, 19 tweets, 4 min read Read on Twitter
Trump: i intend to steal the next election
McConnell: yes, I intend to help him do that
Trump: using foreign spies
McConnell: fine by me
Trump: just wanted to be clear on that point
McConnell: oh for sure
Pelosi: guys I'm gonna let the next election decide this matter
Trump: lol
1) We need to fight the GOP agenda with everything we have;

2) We elected leaders to do it, using all means at their disposal;

3) If they won't do it, then as a practical matter we'll have to get rid of them 1st, replacing them with leaders who will, because ...

4) see point 1
Is this not obvious?

I feel like it's obvious.
The We're Going to Do Bad Shit party should be very easy to beat, I'd think.

However, they have an enthusiastic base who definitely wants Bad Shit.

But who's voting for the We're Not Going To Do Shit About It party?

Who's voting for the OK, Fine, Slightly Less-Bad Shit party?
As the national roof catches fire, who is voting for the message "We are VERY Close To The Verge of Opening An Investigation Into the Efficacy of Calling the Fire Department, and We Are ALMOST Out of Patience With These People Who Destroyed All The Hydrants and Hoses," who, who?
When enemies fight to harm you, this can foster fear

When your friends rise to fight them alongside, this can inspire a great resolve

But if those you thought were friends refuse to fight for you, it inspires only despair

Despair wins few fights

Again, this is obvious, right?
The point of impeachment is not to remove Trump from office.

The point is threefold:

1) Reestablish Congress as a co-equal branch of government w/a constitutional duty to fulfill

2) show a party in thrall to a corrupt autocrat

3) display a party who will fight for us
The first is idealistic—and "idealistic" is NOT a synonym for foolish or unrealistic. We NEED ideals right now and we need them badly.

The 2nd and 3rd are tactical and bloody obvious, and not vigorously pursing them is political malpractice and electoral suicide.
Want to save our country? Impeach.

Want to beat the GOP agenda? Impeach.

Want to see Democrats win in 2020? Impeach.

Want the presidency? Impeach.

Want the Senate? Impeach.

Want to keep the House? Impeach.

Want to lose all that? Fold every hand until the election.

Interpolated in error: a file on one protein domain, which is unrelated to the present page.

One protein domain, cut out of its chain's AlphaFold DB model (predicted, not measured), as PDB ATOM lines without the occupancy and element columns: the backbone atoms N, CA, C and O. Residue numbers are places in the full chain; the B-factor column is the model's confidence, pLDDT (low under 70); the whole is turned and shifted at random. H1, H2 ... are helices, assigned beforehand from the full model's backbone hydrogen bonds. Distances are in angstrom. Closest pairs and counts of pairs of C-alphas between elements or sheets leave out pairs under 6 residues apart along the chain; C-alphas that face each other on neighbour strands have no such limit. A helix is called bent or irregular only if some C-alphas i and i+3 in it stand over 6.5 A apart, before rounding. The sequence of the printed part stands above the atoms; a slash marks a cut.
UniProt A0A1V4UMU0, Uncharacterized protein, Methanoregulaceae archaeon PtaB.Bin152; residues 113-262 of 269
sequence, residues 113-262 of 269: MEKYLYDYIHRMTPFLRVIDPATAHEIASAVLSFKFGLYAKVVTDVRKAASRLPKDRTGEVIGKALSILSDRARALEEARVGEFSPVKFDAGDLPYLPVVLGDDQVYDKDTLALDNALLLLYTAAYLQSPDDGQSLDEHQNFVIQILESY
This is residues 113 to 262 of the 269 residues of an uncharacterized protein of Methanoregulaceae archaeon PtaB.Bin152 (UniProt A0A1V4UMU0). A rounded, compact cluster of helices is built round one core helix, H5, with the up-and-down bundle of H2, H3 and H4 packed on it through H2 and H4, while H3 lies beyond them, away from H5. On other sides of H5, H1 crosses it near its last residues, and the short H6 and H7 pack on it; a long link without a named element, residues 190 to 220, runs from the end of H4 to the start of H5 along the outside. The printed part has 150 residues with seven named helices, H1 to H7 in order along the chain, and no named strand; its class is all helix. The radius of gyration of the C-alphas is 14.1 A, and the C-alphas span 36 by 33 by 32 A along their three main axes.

The problem with this analysis is it presumes one action is more likely than another to be spun, when anything Dems do will be so spun—thus it mistakes which activities are high risk

Dem inaction is now being spun—rather believably—as proof of no wrongdoing

High Risk/No Reward
"Well if it was WRONG why didn't even NANCY PELOSI want to impeach?" is a very very very VERY obvious question that will be asked repeatedly in 2020, and what will be the response?

Do you know a good answer?

I don't.
"We thought it was a political loser with center-right suburban white ladies" is not a good answer to that question, by the way.
I think this:

The longer Trump is allowed to say weird anti-democratic shit without suffering real consequence, the more Doing Weird Anti-Democratic Shit becomes Something Presidents Do

Which makes things like R election-rigging easier

Which makes Ds winning harder

Furthermore, if strategy is to drag things out for a long time, you can drag out impeachment hearings for as long as you want, just as easily as you can drag out a run-up to a determination to consideration to a decision for impeachment

MORE easily, I'd say.

So drag them out
A president who does what Trump has done should face the following consequence:

The entire two years before his re-election bid, he should be getting impeached.

As he accepts the nom, he should be getting impeached.

ON election day, he should STILL be getting impeached.
In what universe would this be good for him? Or make him LESS likely to say crazy shit?

In what universe does this play better with low-info voters than one in which he is suffering no consequences?

In what universe does this create a less energized Dem base?
Impeachment proceedings THROUGH the election makes the election about the Senate, using McConnell's own Merrick Garland argument

"We wouldn't want to send this vital vote to the Senate until the voters have had the opportunity to vote on what the makeup of the Senate should be."
You're telling me that logic won't play with low-info voters?


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